Kalpana Kochhar, Catherine Pattillo, and Yan Sun
We never know the worth of water till the well is dry.
The largest reservoir system serving São Paulo, Brazil, is nearing depletion. A combination of population growth, deforestation, polluted rivers, and the worst drought in southeast Brazil in nearly a century has forced many residents to endure sporadic service interruptions. Some have gone days without water. Residents have resorted to drilling private wells or hoarding water to wash clothes and flush toilets.
Thousands of miles to the north, parts of the United States are also experiencing severe water shortages, driven by decades of unsustainable consumption combined with drought conditions. A “bathtub ring” lines Lake Mead, the largest reservoir in the United States, marking the level water once reached. In April 2015, California state regulators passed significant mandatory cuts to water use, beyond the already strict limits on watering and landscaping, with heavy fines imposed on violators. Farmers foresee leaving up to 1 million acres of farmland uncultivated, almost twice as much as last year.
In January 2015, the most devastating floods in living memory ravaged Malawi, a densely populated low-income country whose people survive on subsistence farming. The floods displaced nearly a quarter of a million people and destroyed crops, villages, and livestock. Malawian President Peter Mutharika declared half the country a disaster zone.
These are just some of the water challenges plaguing countries across the globe. People throughout the world face rising constraints on their ability to obtain water in a usable form, when and where it is needed. Globally, 1.2 billion people, or one in six, live in areas with an inadequate water supply, approximately one in nine lacks access to safe drinking water, and every minute a child dies of a water-related disease.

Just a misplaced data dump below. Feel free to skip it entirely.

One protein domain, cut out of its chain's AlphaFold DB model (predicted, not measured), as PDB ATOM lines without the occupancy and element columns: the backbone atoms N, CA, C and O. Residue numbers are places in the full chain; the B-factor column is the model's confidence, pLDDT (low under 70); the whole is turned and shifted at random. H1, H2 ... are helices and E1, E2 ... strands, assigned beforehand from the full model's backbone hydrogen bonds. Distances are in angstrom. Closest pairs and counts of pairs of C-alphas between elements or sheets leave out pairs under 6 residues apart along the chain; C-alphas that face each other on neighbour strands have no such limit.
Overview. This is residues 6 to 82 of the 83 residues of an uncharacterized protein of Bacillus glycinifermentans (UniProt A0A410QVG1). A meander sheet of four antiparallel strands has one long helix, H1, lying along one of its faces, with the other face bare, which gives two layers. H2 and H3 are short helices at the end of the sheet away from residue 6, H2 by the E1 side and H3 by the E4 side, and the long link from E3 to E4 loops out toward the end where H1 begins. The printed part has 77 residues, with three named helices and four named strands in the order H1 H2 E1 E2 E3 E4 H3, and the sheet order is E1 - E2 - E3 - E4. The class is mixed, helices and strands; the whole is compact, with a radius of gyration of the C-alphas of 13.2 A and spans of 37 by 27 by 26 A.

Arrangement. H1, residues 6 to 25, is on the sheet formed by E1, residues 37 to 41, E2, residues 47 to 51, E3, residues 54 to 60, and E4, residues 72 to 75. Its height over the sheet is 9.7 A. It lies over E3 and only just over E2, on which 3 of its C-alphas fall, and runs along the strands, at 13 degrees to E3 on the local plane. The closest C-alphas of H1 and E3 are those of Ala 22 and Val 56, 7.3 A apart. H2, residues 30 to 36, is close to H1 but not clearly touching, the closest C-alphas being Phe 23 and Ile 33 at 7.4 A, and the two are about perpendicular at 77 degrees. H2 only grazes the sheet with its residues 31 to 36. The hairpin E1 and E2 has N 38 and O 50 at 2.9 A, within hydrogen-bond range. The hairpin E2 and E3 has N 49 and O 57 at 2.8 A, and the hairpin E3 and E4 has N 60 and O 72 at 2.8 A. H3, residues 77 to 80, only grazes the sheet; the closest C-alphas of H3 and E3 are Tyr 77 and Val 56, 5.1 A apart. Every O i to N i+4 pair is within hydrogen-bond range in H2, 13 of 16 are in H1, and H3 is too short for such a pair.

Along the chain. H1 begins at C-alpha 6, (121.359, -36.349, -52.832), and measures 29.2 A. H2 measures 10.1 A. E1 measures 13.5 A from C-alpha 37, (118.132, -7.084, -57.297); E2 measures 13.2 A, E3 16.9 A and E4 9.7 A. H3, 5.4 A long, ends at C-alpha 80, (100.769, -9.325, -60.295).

Water challenges can have large adverse economic, social, and environmental consequences. Since water is a crucial input for agriculture and a host of other industries, shortages and supply variability can lead to food insecurity, push up production costs, and constrain productivity growth. For example, water-related shocks may have reduced Mozambique’s GDP growth by as much as 1.1 percentage points a year during 1981–2004, according to the World Bank (2007).
Lack of access to safe drinking water and improved sanitation inhibits development in a variety of other ways too, including by raising the prevalence of disease, worsening health and nutrition outcomes, and lowering the participation of women—who are typically tasked with collecting and hauling water for household use—in education and income-generating activities. Degradation of water can also dry up activity in sectors such as tourism that depend on environmental quality.
But sound policies and institutions have helped even countries with low endowments of water successfully manage this scarce natural resource, according to a new IMF study. Underpricing often leads to overuse and undersupply, the study finds. By setting the right incentives, governments can effectively cope with these challenges and, at the same time, provide for the water needs of the poor.
The things which have the greatest value in use have frequently little or no value in exchange; on the contrary, those which have the greatest value in exchange have frequently little or no value in use.
Bjornlund, Henning, and Jennifer McKay, 2002, “Aspects of Water Markets for Developing Countries: Experiences from Australia, Chile, and the US,” Environment and Development Economics, No. 4, pp. 769–95.
Gassert, Francis, Matt Landis, Matt Luck, Paul Reig, and Tien Shiao, 2013, “Aqueduct Global Maps 2.0,” World Resources Institute Working Paper (Washington).
Kingdom, Bill, Roland Liemberger, and Philippe Marin, 2006, “The Challenge of Reducing Non-Revenue Water (NRW) in Developing Countries,” Water Supply and Sanitation Sector Board Discussion Paper No. 8 (Washington: World Bank).
World Bank, 2007, “Mozambique Country Water Resources Assistance Strategy: Making Water Work for Sustainable Growth and Poverty Reduction,” Strategy Paper (Washington).